Cisco Systems Case Follow-up On September 7, 1999, Lucent Technologies announced that it would purchase INS for $3.7 billion. Within minutes the phone in the office of Don Listwin, Cisco System's EVP, began to ring. Most calls were from colleagues who had received "feelers"Ã¯Â¿Â½ from INS employees seeking employment at Cisco. That day, he was contact directly or indirectly by at least 25 of INS's managers and engineers who were personal friends of Cisco executives about possible openings at the company. It was apparent to Listwin that the company would have to make a quick decision about whether it should set any limits on the number of INS employees to hire in the wake of the sale of the company.
The INS Decision In spite of the desire of founders of INS to be acquired by Cisco, no offer was forthcoming. After deliberating with his senior executive team, John Chambers, Cisco CEO, had decided not to take a proposal for the acquisition to his board.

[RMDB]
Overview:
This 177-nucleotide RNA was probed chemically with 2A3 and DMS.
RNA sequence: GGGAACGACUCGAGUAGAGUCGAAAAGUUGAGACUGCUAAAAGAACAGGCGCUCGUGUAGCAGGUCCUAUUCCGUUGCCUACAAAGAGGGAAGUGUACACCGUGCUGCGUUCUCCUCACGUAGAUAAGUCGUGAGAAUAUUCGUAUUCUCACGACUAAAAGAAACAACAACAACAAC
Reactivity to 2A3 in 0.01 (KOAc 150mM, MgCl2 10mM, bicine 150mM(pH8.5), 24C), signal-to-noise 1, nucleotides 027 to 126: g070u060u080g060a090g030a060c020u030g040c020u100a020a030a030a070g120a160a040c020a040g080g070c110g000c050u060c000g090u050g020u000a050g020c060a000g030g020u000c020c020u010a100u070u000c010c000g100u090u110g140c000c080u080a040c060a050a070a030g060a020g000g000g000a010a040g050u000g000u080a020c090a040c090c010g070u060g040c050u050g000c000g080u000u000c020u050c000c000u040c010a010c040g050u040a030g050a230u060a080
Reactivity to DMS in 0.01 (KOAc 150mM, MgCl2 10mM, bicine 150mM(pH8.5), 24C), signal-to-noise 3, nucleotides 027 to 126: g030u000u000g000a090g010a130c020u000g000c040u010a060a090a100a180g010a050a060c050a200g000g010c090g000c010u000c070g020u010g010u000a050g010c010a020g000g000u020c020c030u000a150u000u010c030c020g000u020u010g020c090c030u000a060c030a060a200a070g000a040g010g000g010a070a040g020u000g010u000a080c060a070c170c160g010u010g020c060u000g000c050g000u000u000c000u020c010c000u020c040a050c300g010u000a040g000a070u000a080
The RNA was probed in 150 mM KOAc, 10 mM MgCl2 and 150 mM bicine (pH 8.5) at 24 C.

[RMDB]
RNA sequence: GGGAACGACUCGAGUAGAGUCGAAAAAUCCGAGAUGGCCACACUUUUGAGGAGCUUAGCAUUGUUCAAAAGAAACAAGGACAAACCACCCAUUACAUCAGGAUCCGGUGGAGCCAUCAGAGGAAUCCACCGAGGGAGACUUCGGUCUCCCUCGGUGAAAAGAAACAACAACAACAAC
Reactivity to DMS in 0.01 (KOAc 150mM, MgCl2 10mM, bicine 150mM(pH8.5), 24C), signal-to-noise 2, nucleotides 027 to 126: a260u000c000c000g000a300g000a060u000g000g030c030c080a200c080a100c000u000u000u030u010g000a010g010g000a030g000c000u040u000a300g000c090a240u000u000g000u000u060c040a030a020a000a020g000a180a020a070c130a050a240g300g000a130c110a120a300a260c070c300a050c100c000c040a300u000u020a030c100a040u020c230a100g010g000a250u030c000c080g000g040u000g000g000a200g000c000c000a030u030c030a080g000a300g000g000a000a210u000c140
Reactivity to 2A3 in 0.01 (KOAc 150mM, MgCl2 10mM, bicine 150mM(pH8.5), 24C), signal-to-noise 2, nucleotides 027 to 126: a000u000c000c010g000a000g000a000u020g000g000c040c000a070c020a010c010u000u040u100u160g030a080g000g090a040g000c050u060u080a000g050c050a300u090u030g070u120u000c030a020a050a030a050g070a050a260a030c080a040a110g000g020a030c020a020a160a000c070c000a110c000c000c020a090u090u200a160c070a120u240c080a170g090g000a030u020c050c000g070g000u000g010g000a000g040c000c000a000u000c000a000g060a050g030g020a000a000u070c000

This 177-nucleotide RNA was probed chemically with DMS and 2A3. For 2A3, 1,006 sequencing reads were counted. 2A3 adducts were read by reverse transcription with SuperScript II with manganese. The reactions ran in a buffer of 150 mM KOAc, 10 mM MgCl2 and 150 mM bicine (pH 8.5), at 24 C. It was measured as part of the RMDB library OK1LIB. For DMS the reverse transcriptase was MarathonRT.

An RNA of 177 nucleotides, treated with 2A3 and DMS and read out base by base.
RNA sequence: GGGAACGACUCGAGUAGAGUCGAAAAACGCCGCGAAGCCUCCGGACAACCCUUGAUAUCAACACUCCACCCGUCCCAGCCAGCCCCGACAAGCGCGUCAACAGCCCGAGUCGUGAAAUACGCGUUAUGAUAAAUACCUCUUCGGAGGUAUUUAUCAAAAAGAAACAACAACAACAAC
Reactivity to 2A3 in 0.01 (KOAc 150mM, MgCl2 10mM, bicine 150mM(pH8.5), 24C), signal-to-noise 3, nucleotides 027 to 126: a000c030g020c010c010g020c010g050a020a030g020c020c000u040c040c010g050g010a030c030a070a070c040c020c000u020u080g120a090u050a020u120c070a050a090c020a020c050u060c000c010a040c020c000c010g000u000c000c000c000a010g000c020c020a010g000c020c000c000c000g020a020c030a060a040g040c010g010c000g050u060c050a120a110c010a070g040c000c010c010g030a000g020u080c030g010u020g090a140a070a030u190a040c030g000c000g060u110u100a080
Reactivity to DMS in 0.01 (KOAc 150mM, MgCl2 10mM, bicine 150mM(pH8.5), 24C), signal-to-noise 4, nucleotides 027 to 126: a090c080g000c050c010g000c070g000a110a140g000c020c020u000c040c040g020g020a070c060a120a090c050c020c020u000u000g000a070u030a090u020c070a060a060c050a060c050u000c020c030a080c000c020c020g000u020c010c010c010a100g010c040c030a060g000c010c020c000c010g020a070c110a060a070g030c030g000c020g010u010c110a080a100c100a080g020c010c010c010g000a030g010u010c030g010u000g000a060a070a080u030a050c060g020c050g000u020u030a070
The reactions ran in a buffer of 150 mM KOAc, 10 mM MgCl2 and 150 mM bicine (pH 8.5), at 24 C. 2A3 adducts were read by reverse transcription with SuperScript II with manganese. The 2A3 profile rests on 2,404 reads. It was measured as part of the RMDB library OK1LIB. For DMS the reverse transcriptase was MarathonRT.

Instead, Cisco's representative on the INS board, Charlie Giancarlo, excused himself from voting on the issue. The issues that carried the day among most discussants were the fear that the acquisition of INS would significantly involve Cisco in a new business, one that would create a distraction for the company while signaling to partners and customers alike that the horizontal integration that Cisco had relied upon was being compromised. Others were concerned that Cisco would not be able to integrate 2,000 new employees into its culture at one time, particularly employees with distinctly different skill levels. Doug Allred, Sr. Vice President for Customer Advocacy and a participant in the discussions summed it up by saying "If you're the leading arms maker, why would you want to buy an army?"Ã¯Â¿Â½ Fallout With his phone ringing constantly,